Thursday, May 26, 2011

Girl, I love that dress!

Validation is defined by Merriam Webster as: to recognize, establish, or illustrate the worthiness or legitimacy of <validatehis concerns>. It’s something that we seek throughout all of our lives regardless of age or relationship status. We can even venture to say that we seek validation first and foremost in our love relationships.

Have you ever said something like this: “All I ever wanted was for someone to look at me, see all of me, and say ‘I love you, all of you’?” I certainly have, and I’m sure in some fashion or another we all have. Seeking validation through relationships isn’t especially unique to our gay brothers and sisters. It is however an accomplishment that alludes many of us.

As a young man I took a very sweet and attractive young lady to my junior prom. While many of my classmates were finding validation landing such attractive dates, the “slap on my back” didn’t resonate. Partly because my grandmother told me my prom date was actually a cousin, but mostly because I just didn’t feel anything. There was no excitement about having a cute date, or anticipation of a make out session at the end of the night. This was the same scenario for my senior prom.
This is one of the first rites of passage for young men. Validation comes from parents, grandparents, and friends. I’ve often thought of prom as a dry run for a wedding; complete with the dress, the entourage, the limousine, the photographer, the party, the dance, and the much anticipated end of the night “action.” This rite of passage is a significant prelude that ultimately leads to adulthood.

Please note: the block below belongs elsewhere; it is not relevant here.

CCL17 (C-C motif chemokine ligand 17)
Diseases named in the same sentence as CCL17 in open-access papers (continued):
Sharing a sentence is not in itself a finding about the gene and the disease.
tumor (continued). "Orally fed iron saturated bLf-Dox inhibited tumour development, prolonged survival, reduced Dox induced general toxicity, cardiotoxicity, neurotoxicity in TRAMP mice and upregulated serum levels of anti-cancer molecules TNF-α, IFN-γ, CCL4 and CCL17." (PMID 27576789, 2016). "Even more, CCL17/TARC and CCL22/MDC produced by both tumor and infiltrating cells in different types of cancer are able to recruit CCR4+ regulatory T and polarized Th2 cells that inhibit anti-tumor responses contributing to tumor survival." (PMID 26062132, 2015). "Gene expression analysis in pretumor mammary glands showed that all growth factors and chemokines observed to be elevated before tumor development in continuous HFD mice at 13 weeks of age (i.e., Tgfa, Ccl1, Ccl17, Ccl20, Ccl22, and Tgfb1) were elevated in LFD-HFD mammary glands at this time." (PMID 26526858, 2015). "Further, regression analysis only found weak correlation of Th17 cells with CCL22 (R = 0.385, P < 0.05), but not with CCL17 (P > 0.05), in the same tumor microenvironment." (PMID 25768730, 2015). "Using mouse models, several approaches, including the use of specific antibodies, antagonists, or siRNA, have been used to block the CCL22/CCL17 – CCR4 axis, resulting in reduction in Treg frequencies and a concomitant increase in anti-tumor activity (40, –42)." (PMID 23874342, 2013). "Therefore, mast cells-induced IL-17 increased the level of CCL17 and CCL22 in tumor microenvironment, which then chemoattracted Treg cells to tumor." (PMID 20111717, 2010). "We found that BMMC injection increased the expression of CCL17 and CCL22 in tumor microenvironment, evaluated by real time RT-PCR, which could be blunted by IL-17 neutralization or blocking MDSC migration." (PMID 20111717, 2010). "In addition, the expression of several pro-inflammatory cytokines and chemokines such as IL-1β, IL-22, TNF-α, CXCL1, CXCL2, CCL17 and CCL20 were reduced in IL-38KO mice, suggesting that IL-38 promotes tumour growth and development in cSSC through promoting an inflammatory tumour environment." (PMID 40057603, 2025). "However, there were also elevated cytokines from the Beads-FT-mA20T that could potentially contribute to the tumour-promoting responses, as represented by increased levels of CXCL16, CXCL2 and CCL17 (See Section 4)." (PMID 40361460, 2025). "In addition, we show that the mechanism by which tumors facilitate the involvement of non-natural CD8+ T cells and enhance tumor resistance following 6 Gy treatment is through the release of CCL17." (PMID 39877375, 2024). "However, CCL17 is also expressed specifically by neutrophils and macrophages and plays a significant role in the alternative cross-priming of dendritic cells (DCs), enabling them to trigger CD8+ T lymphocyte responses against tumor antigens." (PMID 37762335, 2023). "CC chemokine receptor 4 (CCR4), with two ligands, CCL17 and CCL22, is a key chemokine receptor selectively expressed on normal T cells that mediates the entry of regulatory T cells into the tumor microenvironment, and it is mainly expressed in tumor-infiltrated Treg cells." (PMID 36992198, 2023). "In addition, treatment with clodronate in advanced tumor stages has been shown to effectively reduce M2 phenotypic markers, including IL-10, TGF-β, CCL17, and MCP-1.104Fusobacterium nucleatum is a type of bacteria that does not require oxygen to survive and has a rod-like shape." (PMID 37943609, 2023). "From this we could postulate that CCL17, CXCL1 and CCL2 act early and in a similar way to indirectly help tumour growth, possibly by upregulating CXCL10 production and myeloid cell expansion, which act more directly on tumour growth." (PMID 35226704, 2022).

It’s little wonder that many gay men and women never grow up. We’ve never been validated along the journey to adulthood. Our 20’s and 30’s are spent seeking a place to belong, people to identify with, and a struggle to find our identity as men and women.
There are other rites of passage absent from our lives such as weddings. There are few other passages that say “I’m a valid adult” as loudly as marriage. For many straight couples having children, taking family vacations, and buying houses are equally significant milestones. But, for gay men and women we have to seek out our own means of validation, and too often this means doesn’t get to the core of building self-worth, and a solid identity. Gay bars and bathhouses aren’t known their character building attributes.
So, I want encourage my gay friends to make a list of the things you enjoyed as a child or teen (before the drama of coming out), and spend some time doing those things. Get in touch with who you are at your most fundamental core. There is a good chance you are still this person, and you can begin to validate yourself for a change.
What would your adult self say to this child? How would you encourage this child to grow up? Think about it, and validate that child.

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